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OSHA Lockout Safety General Industry

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A lockout presentation that I use in an OSHA 30 hour class.

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OSHA Lockout Safety General Industry

  1. 1. Control of Hazardous Energy 1910.147 Draft 6 27 2016
  2. 2. Lockout/Tagout Need for Lockout - Purpose & Scope of Standard
  3. 3. June 2016 • Plainfield IL • Carlos Rivera, 50, was caught and pulled through a steel baler, authorities said
  4. 4. Jun 2016 • “J was not happy to see their machines with the doors open and they were running.” • The member explained that they were being set up and the adjuster (set up person) was in the process of adjusting the paper correctly.
  5. 5. January 2015 • A 50-year-old temporary worker was permanently disabled after a machine used to package cases of bottled water onto a pallet for shipment started up while he cleared a jam in the machine. • The worker had been on the job for 12 days at the Ice River Springs plant in High Springs, FL. Is there anything that could jam at your place?
  6. 6. May 2014 • A 17-year-old has the ability to move his right arm again, thanks to surgery performed at Massachusetts General Hospital. • Brett Bouchard severed his arm just below the elbow while cleaning a pasta machine at work.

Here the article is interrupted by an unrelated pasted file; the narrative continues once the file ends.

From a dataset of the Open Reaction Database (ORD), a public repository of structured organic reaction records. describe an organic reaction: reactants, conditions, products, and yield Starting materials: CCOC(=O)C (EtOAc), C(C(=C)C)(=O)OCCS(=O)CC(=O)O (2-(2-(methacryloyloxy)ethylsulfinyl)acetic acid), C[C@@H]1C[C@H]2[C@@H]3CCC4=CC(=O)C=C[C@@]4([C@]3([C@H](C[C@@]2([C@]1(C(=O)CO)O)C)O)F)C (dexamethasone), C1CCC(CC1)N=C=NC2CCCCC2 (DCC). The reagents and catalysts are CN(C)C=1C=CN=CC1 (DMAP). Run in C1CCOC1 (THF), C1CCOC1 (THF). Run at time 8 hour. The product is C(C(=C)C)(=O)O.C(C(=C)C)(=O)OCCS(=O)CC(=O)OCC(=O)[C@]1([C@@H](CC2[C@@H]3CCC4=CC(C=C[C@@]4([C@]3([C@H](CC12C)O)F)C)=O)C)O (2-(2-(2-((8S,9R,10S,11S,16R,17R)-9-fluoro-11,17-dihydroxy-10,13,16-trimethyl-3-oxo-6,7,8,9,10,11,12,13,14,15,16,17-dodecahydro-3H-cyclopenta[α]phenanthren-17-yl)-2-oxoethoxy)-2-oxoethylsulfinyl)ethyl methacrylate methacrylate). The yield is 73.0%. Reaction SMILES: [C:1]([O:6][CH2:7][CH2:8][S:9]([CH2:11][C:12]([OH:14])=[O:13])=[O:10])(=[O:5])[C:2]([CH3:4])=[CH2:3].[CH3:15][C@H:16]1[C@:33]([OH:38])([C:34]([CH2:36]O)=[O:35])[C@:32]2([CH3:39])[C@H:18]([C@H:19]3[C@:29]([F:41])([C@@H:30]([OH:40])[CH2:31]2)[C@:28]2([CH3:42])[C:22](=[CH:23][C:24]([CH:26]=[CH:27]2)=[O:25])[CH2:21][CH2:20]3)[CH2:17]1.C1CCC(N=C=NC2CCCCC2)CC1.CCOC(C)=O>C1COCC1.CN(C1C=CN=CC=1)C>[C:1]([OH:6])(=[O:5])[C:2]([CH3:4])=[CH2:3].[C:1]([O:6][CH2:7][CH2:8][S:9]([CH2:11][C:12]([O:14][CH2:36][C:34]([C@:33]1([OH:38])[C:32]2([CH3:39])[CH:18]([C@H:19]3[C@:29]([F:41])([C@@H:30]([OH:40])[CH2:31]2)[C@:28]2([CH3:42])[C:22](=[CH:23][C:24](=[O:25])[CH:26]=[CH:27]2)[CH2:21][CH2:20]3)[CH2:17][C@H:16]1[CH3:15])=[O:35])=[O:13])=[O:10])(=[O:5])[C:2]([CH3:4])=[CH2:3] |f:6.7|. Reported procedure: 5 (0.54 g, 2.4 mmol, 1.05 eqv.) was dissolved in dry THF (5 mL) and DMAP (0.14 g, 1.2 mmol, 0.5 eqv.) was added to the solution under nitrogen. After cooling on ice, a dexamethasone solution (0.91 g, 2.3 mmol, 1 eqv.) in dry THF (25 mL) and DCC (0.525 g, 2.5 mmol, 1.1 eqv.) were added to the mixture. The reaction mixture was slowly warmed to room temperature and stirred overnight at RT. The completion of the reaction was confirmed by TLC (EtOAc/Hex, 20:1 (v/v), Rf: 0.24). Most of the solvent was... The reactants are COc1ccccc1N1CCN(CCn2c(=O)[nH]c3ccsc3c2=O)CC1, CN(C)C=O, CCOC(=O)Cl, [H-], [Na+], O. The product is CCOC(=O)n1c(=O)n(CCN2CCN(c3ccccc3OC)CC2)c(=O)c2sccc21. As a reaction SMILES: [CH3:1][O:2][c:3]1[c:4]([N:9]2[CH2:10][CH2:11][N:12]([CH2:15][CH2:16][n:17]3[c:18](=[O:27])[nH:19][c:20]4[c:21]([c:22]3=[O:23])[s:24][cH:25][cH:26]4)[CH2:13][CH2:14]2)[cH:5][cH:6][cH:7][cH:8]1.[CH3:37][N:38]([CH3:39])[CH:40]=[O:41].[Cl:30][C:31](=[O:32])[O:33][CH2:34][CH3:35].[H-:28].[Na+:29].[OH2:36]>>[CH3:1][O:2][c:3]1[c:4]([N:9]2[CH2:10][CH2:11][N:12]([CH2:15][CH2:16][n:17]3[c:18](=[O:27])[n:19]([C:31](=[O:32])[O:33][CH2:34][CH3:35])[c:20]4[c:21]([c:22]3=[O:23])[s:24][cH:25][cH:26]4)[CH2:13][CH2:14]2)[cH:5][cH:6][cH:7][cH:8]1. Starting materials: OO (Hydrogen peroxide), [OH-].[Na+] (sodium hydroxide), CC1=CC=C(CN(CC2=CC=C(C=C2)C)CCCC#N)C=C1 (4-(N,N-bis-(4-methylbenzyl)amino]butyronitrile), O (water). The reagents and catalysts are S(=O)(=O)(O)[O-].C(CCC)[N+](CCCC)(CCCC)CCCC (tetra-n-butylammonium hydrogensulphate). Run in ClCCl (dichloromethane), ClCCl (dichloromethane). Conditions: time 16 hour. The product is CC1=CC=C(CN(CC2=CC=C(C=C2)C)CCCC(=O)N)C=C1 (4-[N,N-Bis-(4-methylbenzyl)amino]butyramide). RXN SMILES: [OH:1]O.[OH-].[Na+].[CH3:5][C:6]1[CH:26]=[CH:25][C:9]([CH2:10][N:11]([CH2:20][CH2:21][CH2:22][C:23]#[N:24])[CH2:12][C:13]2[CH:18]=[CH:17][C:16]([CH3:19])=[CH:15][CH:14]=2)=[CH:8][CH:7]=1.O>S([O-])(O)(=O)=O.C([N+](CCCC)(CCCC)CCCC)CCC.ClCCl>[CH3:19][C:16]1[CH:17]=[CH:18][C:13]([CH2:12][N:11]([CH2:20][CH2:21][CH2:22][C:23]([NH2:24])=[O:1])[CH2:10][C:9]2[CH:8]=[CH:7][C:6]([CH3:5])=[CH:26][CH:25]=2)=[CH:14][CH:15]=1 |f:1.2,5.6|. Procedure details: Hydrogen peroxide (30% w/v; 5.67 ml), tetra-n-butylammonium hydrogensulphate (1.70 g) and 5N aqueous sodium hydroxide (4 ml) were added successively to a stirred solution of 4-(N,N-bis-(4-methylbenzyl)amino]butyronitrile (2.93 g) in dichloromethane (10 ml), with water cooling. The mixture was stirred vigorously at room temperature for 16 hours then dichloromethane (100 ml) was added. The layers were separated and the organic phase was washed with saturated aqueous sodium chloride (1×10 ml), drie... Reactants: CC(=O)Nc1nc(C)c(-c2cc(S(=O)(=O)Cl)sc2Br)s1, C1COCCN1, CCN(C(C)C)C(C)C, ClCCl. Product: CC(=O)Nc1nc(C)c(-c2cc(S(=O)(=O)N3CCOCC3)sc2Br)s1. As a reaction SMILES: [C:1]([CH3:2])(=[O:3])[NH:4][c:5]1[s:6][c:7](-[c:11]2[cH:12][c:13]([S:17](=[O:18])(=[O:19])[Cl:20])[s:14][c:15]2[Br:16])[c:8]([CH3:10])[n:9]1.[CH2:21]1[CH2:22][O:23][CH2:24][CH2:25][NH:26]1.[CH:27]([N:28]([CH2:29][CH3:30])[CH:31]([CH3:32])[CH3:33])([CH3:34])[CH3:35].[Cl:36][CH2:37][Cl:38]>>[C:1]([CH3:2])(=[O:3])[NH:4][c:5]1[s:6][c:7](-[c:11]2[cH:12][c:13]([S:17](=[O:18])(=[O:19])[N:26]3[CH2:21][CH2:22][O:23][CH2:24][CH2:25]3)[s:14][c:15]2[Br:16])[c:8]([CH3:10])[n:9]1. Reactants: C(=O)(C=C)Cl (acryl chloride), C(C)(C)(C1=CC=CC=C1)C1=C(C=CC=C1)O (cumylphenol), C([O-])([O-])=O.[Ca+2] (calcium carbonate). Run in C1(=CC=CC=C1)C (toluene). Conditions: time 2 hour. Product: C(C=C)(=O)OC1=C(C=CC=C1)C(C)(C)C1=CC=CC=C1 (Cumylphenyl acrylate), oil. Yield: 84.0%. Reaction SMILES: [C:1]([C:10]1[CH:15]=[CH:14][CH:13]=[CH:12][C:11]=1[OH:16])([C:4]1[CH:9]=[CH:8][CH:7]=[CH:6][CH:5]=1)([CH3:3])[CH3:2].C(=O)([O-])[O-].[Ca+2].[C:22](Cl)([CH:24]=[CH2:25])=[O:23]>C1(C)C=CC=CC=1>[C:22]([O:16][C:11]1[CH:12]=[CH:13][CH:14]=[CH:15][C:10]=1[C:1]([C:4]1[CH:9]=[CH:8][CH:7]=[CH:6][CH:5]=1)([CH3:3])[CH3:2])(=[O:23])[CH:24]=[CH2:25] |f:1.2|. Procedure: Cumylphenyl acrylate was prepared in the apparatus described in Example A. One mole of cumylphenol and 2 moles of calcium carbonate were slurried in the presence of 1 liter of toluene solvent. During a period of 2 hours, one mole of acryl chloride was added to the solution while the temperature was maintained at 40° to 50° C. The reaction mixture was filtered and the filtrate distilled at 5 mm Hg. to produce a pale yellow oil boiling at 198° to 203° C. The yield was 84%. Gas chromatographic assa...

7. 7. The Need for LOTO • OSHA: failure to control energy accounts for nearly 10 percent of serious incidents • Case Studies from the NIOSH report: Guidelines for Controlling Hazardous Energy During Maintenance and Servicing reports the following: Pasta machine
  8. 8. May 2014 • Milford IL • 3 willful at $70,000 each • The worker was clearing birdseed from a large industrial mixing tank. • The worker’s left hand and arm were crushed after being caught in the moving parts of the mixing machine. • 147(c)(6)(i) • 147(c)(7)(i) • 147(d)(4)(i) The subsequent investigation determined Wagner’s failed to lock out energy sources, which would have protected the worker from contact with rotating components of the machine.
  9. 9. 147(c)(6)(i) • The employer shall conduct a periodic inspection of the energy control procedure at least annually to ensure that the procedure and the requirements of this standard are being followed.
  10. 10. 147(c)(7)(i)• The employer shall provide training to ensure that the purpose and function of the energy control program are understood by employees and that the knowledge and skills required for the safe application, usage, and removal of the energy controls are acquired by employees
  11. 11. 147(d)(4)(i) • Lockout or tagout devices shall be affixed to each energy isolating device by authorized employees. What is missing?
  12. 12. Headlines May 2014 • Company ‘willfully ignored’ safety standards in worker’s death • Daniel Collazo (left) was nearly done with his shift cleaning machines when other workers heard his screams. • Collazo had become caught in the rotating screws that blend the hummus and struggled to free himself as slowly-winding 9-inch blades kept turning, crushing his arms and part of his head. The company paid a $540,000 fine to the Occupational Safety and Health Administration following Collazo’s death in 2011.
  13. 13. Exercise • May 2014 • Paterson, NJ • After entering a die cutting machine to do maintenance, a worker employed for 26 years at was crushed when the die cutter was activated by another employee unaware that the victim was inside. CNC die cutting machine What places could you be in and others are unaware you are in the equipment?